Cover: Recruiting Youth in the College Market

Recruiting Youth in the College Market

Current Practices and Future Policy Options

Published 2003

Edited by M. Rebecca Kilburn, Beth J. Asch


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The armed services prefer to recruit high-quality youth because of their better performance and lower attrition. But high-quality youth are increasingly interested in attending college. This volume explores how military service can be made more compatible with college plans instead of being perceived as an alternative to attending college. After presenting an overview of recent demographic trends and theoretical reasons for recruiting college-bound youth, it examine trends in intentions to enlist and to attend college among American high school seniors and the relationship between these trends. It then compares civilian financial aid programs, military educational programs, and college costs to assess the relative attractiveness of current educational recruiting incentives. Finally, it analyzes the enlistment potential of different segments of the college market (two-year and four-year students and college dropouts). Youth with some interest in the military see themselves as two-year college material. Students attending two-year colleges often receive considerably less financial aid than those at four-year colleges, and the cost of attending such institutions is higher the their low tuition would indicate if the opportunity costs of forgone income is taken into account. Therefore, offering a stipend, higher pay, or other means of offsetting the cost of attending school may be an effective recruiting strategy with this group. The authors conclude that if the military wants to successfully compete with the private sector, the relative amount it pays those with some college must be substantially greater than current policies provide.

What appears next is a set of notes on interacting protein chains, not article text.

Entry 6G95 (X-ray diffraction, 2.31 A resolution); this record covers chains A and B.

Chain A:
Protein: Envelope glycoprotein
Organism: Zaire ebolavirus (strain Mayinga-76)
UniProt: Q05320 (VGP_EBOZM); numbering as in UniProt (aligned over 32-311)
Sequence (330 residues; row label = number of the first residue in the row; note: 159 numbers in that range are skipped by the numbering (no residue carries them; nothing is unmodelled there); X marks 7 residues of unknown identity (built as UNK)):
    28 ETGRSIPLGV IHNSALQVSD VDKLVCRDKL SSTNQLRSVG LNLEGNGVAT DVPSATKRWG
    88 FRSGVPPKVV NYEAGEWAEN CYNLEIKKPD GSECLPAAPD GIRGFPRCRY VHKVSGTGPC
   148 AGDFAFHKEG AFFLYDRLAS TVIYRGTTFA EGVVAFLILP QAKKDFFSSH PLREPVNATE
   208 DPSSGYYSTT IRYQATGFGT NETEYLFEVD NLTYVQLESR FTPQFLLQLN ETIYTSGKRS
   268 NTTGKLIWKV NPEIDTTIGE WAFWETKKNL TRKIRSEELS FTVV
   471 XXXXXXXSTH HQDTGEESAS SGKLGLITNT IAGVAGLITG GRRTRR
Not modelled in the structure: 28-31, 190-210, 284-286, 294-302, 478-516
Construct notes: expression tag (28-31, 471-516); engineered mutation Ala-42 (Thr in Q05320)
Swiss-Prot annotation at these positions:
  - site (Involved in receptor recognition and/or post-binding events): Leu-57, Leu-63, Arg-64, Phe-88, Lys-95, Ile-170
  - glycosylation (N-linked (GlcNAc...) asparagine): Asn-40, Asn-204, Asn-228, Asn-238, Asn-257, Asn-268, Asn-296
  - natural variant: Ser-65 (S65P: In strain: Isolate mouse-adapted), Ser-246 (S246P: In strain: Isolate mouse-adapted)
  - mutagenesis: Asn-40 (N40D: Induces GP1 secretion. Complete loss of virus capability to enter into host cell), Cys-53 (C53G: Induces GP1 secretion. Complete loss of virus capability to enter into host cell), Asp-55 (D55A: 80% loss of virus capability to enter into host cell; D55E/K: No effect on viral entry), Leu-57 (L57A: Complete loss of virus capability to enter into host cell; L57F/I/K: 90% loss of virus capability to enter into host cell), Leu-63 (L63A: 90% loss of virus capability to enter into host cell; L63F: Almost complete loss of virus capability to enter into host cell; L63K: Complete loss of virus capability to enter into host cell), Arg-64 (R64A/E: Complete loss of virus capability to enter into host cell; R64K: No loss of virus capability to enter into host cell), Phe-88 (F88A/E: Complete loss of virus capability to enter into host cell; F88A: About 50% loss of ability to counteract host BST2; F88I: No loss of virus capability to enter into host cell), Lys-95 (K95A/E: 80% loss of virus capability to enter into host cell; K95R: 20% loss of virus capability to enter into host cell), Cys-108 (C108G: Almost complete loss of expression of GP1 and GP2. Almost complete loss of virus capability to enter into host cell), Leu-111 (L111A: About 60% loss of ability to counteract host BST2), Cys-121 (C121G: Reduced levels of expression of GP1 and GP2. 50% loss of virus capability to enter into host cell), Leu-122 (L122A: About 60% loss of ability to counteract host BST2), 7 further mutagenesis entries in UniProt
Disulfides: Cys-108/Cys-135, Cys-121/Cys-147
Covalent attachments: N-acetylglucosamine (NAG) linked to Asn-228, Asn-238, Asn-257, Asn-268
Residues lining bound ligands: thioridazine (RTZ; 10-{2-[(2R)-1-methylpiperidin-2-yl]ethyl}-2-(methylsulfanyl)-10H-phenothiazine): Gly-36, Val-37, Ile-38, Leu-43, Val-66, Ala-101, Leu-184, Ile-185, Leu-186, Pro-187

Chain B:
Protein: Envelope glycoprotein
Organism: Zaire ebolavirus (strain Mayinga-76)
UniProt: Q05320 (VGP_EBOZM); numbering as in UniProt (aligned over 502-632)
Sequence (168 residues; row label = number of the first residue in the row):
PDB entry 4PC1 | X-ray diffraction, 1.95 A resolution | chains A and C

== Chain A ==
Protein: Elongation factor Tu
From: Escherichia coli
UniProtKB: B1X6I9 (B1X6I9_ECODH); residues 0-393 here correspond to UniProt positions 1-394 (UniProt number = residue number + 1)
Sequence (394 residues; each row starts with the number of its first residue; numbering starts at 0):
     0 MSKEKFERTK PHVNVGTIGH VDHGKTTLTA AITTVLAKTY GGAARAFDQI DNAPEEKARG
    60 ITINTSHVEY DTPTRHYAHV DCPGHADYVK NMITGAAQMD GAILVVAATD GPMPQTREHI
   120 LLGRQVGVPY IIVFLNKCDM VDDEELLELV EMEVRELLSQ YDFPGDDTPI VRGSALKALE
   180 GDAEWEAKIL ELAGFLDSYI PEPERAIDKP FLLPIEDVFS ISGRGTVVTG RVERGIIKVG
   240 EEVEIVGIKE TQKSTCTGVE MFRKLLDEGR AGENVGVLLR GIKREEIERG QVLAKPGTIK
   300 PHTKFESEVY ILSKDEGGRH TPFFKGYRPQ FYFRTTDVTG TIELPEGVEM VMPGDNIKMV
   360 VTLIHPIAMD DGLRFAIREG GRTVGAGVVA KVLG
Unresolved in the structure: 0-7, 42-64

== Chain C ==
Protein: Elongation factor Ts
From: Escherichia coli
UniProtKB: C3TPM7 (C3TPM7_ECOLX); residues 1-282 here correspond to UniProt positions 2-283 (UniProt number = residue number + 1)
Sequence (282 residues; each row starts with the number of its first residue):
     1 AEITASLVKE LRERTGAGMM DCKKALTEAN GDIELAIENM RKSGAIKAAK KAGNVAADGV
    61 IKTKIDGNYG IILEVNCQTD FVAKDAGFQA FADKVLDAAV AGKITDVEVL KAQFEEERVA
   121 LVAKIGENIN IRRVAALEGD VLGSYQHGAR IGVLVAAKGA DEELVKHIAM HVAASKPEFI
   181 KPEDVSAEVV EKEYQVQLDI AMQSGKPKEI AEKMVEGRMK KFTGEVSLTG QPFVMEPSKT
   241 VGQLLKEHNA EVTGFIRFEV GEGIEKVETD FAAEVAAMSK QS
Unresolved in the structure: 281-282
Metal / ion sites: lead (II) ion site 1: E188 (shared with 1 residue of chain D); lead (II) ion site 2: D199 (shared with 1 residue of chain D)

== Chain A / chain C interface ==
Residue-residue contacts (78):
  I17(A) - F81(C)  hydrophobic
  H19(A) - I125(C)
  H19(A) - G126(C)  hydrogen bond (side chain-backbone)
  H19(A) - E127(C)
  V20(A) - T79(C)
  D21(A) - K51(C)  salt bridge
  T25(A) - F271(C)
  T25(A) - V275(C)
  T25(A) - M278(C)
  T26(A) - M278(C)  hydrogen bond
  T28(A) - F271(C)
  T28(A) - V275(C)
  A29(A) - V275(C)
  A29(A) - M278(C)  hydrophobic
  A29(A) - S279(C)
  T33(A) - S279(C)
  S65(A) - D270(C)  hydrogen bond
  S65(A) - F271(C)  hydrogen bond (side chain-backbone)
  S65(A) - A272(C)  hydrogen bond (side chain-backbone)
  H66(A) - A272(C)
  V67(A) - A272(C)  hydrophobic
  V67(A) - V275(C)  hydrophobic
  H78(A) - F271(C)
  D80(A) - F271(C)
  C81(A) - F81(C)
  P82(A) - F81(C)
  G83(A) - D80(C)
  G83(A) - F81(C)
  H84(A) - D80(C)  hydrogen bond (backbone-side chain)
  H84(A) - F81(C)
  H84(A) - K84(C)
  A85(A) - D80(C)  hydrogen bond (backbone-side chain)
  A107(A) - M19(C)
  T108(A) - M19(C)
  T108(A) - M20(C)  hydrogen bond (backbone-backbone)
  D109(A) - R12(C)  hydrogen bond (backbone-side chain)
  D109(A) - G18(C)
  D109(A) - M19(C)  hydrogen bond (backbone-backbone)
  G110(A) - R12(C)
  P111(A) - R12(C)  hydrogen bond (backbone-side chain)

The research described in this report was conducted in RAND's National Defense Research Institute, a federally funded research and development center.

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